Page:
When the leader of a team goes down, certain players have the opportunity to step up and rise to the occasion when their number is called upon.

That is precisely what redshirt freshman point guard Andraya Carter has done for the No. 6 Lady Vols since starting point guard Ariel Massengale has been sidelined after a collision with another player on Jan. 23 against Florida.

In Tennessee's last 10 games of the SEC regular season, Carter has handled the starting responsibilities and served a key role in the team's 9-1 finish, during which it has only given up 60.3 points per game.

"I have gotten more comfortable just playing more games and being in that role," Carter said. "My teammates have been so great. They have all been behind me this whole time since I got into the starting lineup. It's hard for me not to be confident when I have them behind me."

The former Buford H.S. (Ga.) standout started the first five games of her rookie season last year before redshirting due to a shoulder injury; however, she's been even better the second time around.

In her last 10 contests, where she has logged 31 minutes per game compared to 21.8 minutes in the first 19 games of the season, she has averaged 8.1 points per game to go along with 3.3 assists and 1.7 steals.

"It's been all about having fun out there," she said. "When I'm not thinking about it and just trust myself and my teammates, I think I play really well."

While she has often been referred to as a "defensive stopper" by head coach Holly Warlick and teammates, Carter has elevated her game on offense since her duties have been shifted to running the point a majority of the time.

In her recent stretch as starter she has shot .491 from the field (28-of-57 FG) and went 10-of-21 from 3-point range.

"I have gotten more confidence in my offense just working in the gym extra and working with my coaches and watching film," she said. "It wasn't something that I really did or really focused on too much."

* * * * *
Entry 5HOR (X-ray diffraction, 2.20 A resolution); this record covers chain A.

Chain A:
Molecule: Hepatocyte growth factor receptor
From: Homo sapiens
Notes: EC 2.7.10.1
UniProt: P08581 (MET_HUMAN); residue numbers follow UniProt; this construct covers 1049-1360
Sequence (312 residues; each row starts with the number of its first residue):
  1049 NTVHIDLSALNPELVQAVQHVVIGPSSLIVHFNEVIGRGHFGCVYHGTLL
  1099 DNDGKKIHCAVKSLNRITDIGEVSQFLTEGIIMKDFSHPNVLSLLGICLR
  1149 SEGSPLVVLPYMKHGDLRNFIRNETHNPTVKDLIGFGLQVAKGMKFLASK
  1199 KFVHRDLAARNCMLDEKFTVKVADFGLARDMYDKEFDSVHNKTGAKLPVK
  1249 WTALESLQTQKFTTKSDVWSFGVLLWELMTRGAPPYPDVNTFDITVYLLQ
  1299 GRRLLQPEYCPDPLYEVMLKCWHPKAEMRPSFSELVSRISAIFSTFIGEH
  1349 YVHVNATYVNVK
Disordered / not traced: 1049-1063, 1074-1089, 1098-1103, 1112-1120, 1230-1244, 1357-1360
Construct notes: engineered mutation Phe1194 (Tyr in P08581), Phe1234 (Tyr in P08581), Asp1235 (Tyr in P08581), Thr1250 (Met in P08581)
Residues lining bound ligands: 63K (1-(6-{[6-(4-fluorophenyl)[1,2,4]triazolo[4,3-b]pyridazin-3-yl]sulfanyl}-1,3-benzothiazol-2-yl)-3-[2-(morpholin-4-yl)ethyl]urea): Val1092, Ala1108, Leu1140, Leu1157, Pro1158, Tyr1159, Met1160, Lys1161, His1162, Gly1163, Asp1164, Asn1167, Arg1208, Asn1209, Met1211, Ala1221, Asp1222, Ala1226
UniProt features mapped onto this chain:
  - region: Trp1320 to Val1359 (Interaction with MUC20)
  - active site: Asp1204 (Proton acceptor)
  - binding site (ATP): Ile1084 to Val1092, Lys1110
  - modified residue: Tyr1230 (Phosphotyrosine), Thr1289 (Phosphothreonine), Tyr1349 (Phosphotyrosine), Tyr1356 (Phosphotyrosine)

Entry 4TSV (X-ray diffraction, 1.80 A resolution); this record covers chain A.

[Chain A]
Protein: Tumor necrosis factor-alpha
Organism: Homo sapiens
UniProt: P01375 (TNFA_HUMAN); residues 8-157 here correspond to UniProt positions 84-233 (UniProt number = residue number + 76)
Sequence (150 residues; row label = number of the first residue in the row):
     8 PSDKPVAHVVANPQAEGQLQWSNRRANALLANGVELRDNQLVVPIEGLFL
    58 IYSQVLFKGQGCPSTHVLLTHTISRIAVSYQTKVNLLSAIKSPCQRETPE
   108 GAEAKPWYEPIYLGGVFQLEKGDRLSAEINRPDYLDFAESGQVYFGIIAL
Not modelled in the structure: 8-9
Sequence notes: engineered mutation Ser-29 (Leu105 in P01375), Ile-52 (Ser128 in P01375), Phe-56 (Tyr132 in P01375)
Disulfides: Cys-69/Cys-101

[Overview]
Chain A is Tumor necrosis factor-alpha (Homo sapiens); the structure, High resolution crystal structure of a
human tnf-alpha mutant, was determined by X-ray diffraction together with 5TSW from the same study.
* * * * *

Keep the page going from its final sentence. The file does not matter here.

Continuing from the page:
The Lady Vols probability of winning takes a large shift upward when the 5-foot-9 energetic guard hits from long range; UT is 16-1 this season when Carter hits at least one shot from behind the arc.

"I like being an offensive threat and being able to knock down shots," Carter said. "I think it helps my team. So just being an all-around player is something I've been working on and having confidence on that end."

While her offense has taken another step forward this season, her main focus is to still keep the same high level of intensity on the court and be a stopper on defense.

"I think defense is something that I can bring every night, so I really try to focus on that," Carter said. "It's something that you can control and it's kind of like an effort and a heart thing. So I do try to focus on that and using that to propel everything else."

As the Lady Vols head into the SEC Tournament, Carter will most likely continue to be called upon even if Massengale is able to return as the team would slowly work the junior back into the rotation.

"Andraya is a team player and she has learned a lot from Ariel," Warlick said. "She has taken what she's taught her and what she's seen and putting it to work.

"Andraya is a smart player. When she is confident and works her way out of some things her mental frame is really good."

One thing Carter believes has carried her team this season, which finished 24-5 in the regular season and second in SEC play with a 14-2 record, is the Lady Vols' family-like relationships.

"If Jordan (Reynolds) has to step up, if Cierra (Burdick) has to step up, I'm going to be right there instilling confidence just the way they have in me having to step up with Ariel being out," Carter said. "Just being a family, that's what we do. We all do it so naturally and it's not even anything that we have to think about. That's the good thing about being here."

She and her team will continue their pursuit of the program's ninth national championship as they have a double bye in the SEC Tournament and will play the winner of the LSU-Alabama game this Friday at 6 p.m. in Duluth, Ga.

"A good friend of mine told me that confidence is repetition and I've really been sticking with that," Carter said. "Knowing my role and the game plan has all helped and I just have to keep it going."